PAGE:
Growth in construction continued through August despite slowing slightly on the previous month, data published on Monday shows.
Ulster Bank’s construction purchasing managers’ index (PMI) shows that activity in commercial development, house-building and public projects increased again last month.
August was the 60th consecutive month that the index showed growth, meaning that the Republic’s construction industry has been expanding for five years after pulling out of a deep recession sparked by the 2008 financial crisis.
The index, which follows the sector’s performance every month, hit 58.3 in August, indicating a sharp rate of growth. Ulster’s PMI takes 50 as its benchmark. Any reading above that figure indicates that the industry expanded on the previous month, while any result below that shows that it shrank.
August’s reading was below the 60.7 recorded in July, which shows that while activity increased it did so at a slower rate last month than in the previous one.
The figures show that house-building was the strongest performer, reaching 60.3 in August against 63.9 the previous month.
Commercial building, which includes offices and factories, recorded a reading of 57.7, from 60.9.
Civil engineering, which covers State-funded projects such as roads, schools, water-treatment plants and other infrastructure, advanced at the slowest rate, hitting just 51.5. Ulster Bank noted that August was the second month running in which this sector recorded growth.
“The headline PMI eased back from what was an extremely elevated reading in July to stand at 58.3 in August, but this is still very much a level which signals ongoing rapid gains in activity. For the second consecutive month all three sub-sectors registered positive growth, with housing remaining the strongest performing category.”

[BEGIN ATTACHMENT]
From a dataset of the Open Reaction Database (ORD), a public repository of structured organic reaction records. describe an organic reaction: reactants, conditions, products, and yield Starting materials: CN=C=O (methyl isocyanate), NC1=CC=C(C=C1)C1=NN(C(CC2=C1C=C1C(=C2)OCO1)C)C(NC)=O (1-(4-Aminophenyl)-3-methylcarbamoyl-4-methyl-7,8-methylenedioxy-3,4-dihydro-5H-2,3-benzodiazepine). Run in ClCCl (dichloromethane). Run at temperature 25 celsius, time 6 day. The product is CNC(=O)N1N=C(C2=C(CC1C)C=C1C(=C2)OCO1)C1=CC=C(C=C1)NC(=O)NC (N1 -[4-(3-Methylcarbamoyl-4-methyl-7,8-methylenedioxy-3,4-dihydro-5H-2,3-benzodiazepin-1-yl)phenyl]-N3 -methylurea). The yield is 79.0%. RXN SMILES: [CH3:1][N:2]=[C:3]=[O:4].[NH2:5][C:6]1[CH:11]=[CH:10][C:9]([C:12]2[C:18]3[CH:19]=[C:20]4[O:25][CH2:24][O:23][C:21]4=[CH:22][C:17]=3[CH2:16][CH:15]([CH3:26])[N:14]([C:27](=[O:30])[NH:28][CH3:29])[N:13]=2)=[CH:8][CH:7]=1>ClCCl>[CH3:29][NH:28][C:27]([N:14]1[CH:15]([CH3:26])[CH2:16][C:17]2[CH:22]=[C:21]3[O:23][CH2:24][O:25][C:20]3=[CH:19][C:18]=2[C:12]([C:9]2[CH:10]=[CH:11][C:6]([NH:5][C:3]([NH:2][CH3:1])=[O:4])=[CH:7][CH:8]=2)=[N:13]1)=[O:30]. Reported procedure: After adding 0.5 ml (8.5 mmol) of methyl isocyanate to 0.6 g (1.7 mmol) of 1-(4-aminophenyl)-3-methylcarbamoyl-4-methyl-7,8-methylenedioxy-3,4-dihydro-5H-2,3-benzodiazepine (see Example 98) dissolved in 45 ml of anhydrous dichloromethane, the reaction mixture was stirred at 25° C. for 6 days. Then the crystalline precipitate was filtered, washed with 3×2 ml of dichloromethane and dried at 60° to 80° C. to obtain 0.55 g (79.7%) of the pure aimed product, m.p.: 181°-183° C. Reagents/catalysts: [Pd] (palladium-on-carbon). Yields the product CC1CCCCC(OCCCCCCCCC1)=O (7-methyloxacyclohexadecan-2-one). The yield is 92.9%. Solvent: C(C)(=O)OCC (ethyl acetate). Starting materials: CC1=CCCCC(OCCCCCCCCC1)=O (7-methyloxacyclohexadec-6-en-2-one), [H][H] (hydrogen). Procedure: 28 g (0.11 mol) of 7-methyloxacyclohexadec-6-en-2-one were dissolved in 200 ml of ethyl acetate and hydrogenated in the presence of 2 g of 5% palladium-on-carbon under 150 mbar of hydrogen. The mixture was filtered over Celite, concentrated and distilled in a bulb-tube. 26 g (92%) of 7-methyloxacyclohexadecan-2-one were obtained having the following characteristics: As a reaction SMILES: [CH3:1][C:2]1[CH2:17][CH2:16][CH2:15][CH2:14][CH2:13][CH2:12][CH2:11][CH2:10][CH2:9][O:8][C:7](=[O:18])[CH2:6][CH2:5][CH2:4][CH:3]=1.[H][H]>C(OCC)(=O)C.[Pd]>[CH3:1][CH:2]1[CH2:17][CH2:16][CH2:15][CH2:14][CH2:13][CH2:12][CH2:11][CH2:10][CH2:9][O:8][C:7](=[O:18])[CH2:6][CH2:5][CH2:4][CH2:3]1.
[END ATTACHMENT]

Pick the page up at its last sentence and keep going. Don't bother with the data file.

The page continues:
Mr Barry added that while the housing index slowed slightly, July’s reading had been one of the strongest ever.
He argued that 60.3 pointed to very rapid expansion, and suggested that robust growth in house-building would be sustained through the third quarter of the year.
The economist also pointed out that many companies taking part in the survey predicted that new residential building would be a key contributor to continued growth in the industry.
Mr Barry said that while some elements of the index showed that construction’s recovery had further to go, he said the future was not without its challenges, including capacity constraints, that is, not having the resources to meet demand.
He said that builders remained confident about the industry’s prospects.